Tuesday, February 19, 2008

NGOs to new government: Don't approve film censorship law

It was only a small item on the bottom line of a graphic at the bottom of Page 2 of the Sunday Nation, but it caught my attention. Among the three "don'ts" issued for the new government by the Non-governmental Organization Coordinating Committee on Development: Don't approve the new film censorship law.

The call to reverse the film censorship measure is lumped into the NGOs' "don'ts" on human rights. Don't enact the national security bill (which increases electronic surveillance); don't enact the film censorship (and ratings) law; don't enact the broad computer crimes law; don't enact the law on broadcasting wavelength.

Other's "don'ts" for the government: no nuclear power project and no free-trade talks until a relevant law is approved.

Passed as a rubber-stamp item by the junta-appointed National Legislative Assembly, just before the December 23 election, the film censorship and ratings law would replace the 1930 Film Act, under which all films shown in Thailand are subject to scrutiny and cuts by the Board of Censors. To get the new film act enacted, it will need another law or perhaps a ministerial regulation, which would stipulate how the ratings would be assigned and observed by the cinemas. The new act also retains censorship powers, and gives the censorship and ratings board the power to ban films.

Until a new law is enacted, the 1930 censorship law is still in effect. It is open to broad interpretation, and has never been consistently applied. Most often, depictions of sex and nudity were dealt with harshly, with cuts or some method of blurring.

Recently, though, violence has come under scrutiny of the censors. Sweeney Todd: The Demon Barber of Fleet Street went in for cuts, and when they were done, "foggy blurring" pixellation covered up Johnny Depp's razor cutting the throats of his customers, though the blood could still be seen spurting.

American Gangster was also given the blurry treatment, with guns and drugs being pixellated out. Charlie Wilson's War removed the nipples from the naked breasts of a stripper in a hot tub.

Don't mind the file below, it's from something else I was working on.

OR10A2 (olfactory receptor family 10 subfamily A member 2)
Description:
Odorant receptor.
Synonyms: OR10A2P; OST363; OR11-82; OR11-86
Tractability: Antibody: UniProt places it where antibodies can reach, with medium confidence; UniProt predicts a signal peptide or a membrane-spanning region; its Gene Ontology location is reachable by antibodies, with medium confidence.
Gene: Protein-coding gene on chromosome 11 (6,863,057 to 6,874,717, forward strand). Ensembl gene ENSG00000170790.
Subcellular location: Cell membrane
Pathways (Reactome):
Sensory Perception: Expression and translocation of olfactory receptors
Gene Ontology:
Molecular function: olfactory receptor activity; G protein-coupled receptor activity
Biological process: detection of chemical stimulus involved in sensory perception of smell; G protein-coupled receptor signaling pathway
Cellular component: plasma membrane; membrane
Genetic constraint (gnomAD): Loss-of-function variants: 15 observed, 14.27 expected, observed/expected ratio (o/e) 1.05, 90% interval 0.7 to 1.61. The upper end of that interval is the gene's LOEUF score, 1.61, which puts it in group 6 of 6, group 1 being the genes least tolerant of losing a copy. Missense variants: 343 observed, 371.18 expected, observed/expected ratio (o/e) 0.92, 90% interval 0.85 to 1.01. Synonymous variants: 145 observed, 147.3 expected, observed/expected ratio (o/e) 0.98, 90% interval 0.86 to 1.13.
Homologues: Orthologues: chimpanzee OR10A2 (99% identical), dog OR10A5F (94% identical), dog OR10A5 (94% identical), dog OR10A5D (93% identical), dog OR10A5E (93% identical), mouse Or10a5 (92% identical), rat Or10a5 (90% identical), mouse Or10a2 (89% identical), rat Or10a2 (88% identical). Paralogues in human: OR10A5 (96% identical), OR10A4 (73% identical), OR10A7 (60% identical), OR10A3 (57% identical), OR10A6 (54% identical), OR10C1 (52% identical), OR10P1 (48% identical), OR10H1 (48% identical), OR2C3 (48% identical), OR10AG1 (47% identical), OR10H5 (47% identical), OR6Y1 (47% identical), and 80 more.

There's fear that the upcoming releases of the Oscar-nominated No Country for Old Men and There Will Be Blood will also be censored.

The censors, right now, are operating without a mandate, basically doing as they please and serving no interests but their own sense of superior morality. They are out of control. There is no end in sight, as the current government has yet to find its footing and turn its attention on such things as the film act.

But, money talks. And if Thailand's 22nd-richest man, Major Cineplex owner Vicha Poolvaraluck sees a threat to his bottom line, because moviegoers aren't flocking to see the butchered films, well, I think the Ministry of Culture's pixellation squad might have to close up shop. But that will take time, and will require a major effort to inform moviegoers of the censorship beforehand to make them stop going to Thailand's cinemas to see Hollywood films.


  1. I think the idea of film ratings is basically a good one - as long as a film receiving an adult rating is not censored.

    Although films are being blurred etc. in cinemas, the same is not happening on DVD. The Departed, for example: when it was shown in Thai cinemas on its theatrical release, the dildo Jack Nicholson wears was blurred, but on the Thai DVD it's clear. Also, the very recent Thai DVD release of Lie With Me is uncut/unblurred, including erections and explicit simulated sex.

  2. I think ratings are good in theory. It's just that the censorship and ratings law has a lot of problems - with the censorship and ban provisions.

    Also, I don't trust the Thai authorities to administer a ratings system fairly and consistently, with transparency. I fear they will take a page from the MPAA's book and make it a mysterious, closed system that treats independent films more harshly than big studio ones. And yeah, they'll probably still be doing foggy blurring on the films, even if they are rated Under 18.

    If the law is enacted, it will be many years before the problems and corruption with the ratings system become apparent. With the new law, there's a chance to avoid that, but I don't think that things have been thought through.

    With regard to DVDs, some Thai releases are censored, mainly those by Rose, so stay away from those. The big studio DVD releases like The Departed and such are generally safe because they were made outside of Thailand, and are intended for more than just the Thai market.

    For films like No Country for Old Men, I want to see them on the big screen in a cinema, but not if they are censored. Still, I hate waiting for the DVD.

  3. Just heard that No Country and There Will Be Blood, both opening in Bangkok this week, will NOT be censored. Thank goodness.


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